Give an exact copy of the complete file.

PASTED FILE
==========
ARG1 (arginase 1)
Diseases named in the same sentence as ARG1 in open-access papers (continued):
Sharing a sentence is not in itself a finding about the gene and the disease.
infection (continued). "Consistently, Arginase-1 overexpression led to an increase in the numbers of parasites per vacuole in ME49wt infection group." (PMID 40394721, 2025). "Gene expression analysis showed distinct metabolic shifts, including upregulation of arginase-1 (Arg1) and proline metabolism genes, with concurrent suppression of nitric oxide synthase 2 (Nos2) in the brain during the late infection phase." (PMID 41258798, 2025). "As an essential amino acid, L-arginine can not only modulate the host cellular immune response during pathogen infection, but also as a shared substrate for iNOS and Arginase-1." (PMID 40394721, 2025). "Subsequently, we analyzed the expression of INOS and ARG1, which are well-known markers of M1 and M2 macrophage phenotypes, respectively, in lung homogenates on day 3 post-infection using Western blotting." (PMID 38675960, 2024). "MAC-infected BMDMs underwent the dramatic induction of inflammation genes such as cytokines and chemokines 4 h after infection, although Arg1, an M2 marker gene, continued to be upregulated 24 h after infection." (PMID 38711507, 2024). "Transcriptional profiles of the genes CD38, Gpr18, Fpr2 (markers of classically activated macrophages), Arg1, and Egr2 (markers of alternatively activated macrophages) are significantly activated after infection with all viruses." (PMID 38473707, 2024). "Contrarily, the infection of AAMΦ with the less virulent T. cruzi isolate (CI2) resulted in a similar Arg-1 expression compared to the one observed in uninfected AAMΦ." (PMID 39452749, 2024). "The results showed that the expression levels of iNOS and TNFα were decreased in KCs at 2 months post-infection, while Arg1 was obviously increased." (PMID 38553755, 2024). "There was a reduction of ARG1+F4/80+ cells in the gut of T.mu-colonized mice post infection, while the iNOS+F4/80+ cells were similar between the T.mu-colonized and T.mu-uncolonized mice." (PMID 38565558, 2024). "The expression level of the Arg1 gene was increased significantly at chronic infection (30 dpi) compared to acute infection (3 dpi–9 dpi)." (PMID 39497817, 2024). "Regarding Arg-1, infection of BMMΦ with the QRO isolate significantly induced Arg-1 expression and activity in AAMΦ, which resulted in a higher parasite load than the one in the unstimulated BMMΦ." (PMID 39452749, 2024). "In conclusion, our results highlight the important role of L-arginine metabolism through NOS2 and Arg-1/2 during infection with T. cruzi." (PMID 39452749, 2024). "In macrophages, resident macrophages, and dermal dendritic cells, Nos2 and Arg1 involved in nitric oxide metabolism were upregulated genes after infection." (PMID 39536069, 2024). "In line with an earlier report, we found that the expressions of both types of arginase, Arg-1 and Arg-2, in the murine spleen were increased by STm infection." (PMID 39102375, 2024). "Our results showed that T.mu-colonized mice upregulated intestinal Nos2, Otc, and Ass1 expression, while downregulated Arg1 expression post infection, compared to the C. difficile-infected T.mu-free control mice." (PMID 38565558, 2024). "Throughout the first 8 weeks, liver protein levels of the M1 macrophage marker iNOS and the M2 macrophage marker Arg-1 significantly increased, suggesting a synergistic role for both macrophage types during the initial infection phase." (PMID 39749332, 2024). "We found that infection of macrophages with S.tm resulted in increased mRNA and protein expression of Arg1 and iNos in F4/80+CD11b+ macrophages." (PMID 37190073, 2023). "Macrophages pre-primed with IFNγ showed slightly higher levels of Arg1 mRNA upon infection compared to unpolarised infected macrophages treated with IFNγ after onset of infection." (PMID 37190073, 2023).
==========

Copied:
ARG1 (arginase 1)
Diseases named in the same sentence as ARG1 in open-access papers (continued):
Sharing a sentence is not in itself a finding about the gene and the disease.
infection (continued). "Consistently, Arginase-1 overexpression led to an increase in the numbers of parasites per vacuole in ME49wt infection group." (PMID 40394721, 2025). "Gene expression analysis showed distinct metabolic shifts, including upregulation of arginase-1 (Arg1) and proline metabolism genes, with concurrent suppression of nitric oxide synthase 2 (Nos2) in the brain during the late infection phase." (PMID 41258798, 2025). "As an essential amino acid, L-arginine can not only modulate the host cellular immune response during pathogen infection, but also as a shared substrate for iNOS and Arginase-1." (PMID 40394721, 2025). "Subsequently, we analyzed the expression of INOS and ARG1, which are well-known markers of M1 and M2 macrophage phenotypes, respectively, in lung homogenates on day 3 post-infection using Western blotting." (PMID 38675960, 2024). "MAC-infected BMDMs underwent the dramatic induction of inflammation genes such as cytokines and chemokines 4 h after infection, although Arg1, an M2 marker gene, continued to be upregulated 24 h after infection." (PMID 38711507, 2024). "Transcriptional profiles of the genes CD38, Gpr18, Fpr2 (markers of classically activated macrophages), Arg1, and Egr2 (markers of alternatively activated macrophages) are significantly activated after infection with all viruses." (PMID 38473707, 2024). "Contrarily, the infection of AAMΦ with the less virulent T. cruzi isolate (CI2) resulted in a similar Arg-1 expression compared to the one observed in uninfected AAMΦ." (PMID 39452749, 2024). "The results showed that the expression levels of iNOS and TNFα were decreased in KCs at 2 months post-infection, while Arg1 was obviously increased." (PMID 38553755, 2024). "There was a reduction of ARG1+F4/80+ cells in the gut of T.mu-colonized mice post infection, while the iNOS+F4/80+ cells were similar between the T.mu-colonized and T.mu-uncolonized mice." (PMID 38565558, 2024). "The expression level of the Arg1 gene was increased significantly at chronic infection (30 dpi) compared to acute infection (3 dpi–9 dpi)." (PMID 39497817, 2024). "Regarding Arg-1, infection of BMMΦ with the QRO isolate significantly induced Arg-1 expression and activity in AAMΦ, which resulted in a higher parasite load than the one in the unstimulated BMMΦ." (PMID 39452749, 2024). "In conclusion, our results highlight the important role of L-arginine metabolism through NOS2 and Arg-1/2 during infection with T. cruzi." (PMID 39452749, 2024). "In macrophages, resident macrophages, and dermal dendritic cells, Nos2 and Arg1 involved in nitric oxide metabolism were upregulated genes after infection." (PMID 39536069, 2024). "In line with an earlier report, we found that the expressions of both types of arginase, Arg-1 and Arg-2, in the murine spleen were increased by STm infection." (PMID 39102375, 2024). "Our results showed that T.mu-colonized mice upregulated intestinal Nos2, Otc, and Ass1 expression, while downregulated Arg1 expression post infection, compared to the C. difficile-infected T.mu-free control mice." (PMID 38565558, 2024). "Throughout the first 8 weeks, liver protein levels of the M1 macrophage marker iNOS and the M2 macrophage marker Arg-1 significantly increased, suggesting a synergistic role for both macrophage types during the initial infection phase." (PMID 39749332, 2024). "We found that infection of macrophages with S.tm resulted in increased mRNA and protein expression of Arg1 and iNos in F4/80+CD11b+ macrophages." (PMID 37190073, 2023). "Macrophages pre-primed with IFNγ showed slightly higher levels of Arg1 mRNA upon infection compared to unpolarised infected macrophages treated with IFNγ after onset of infection." (PMID 37190073, 2023).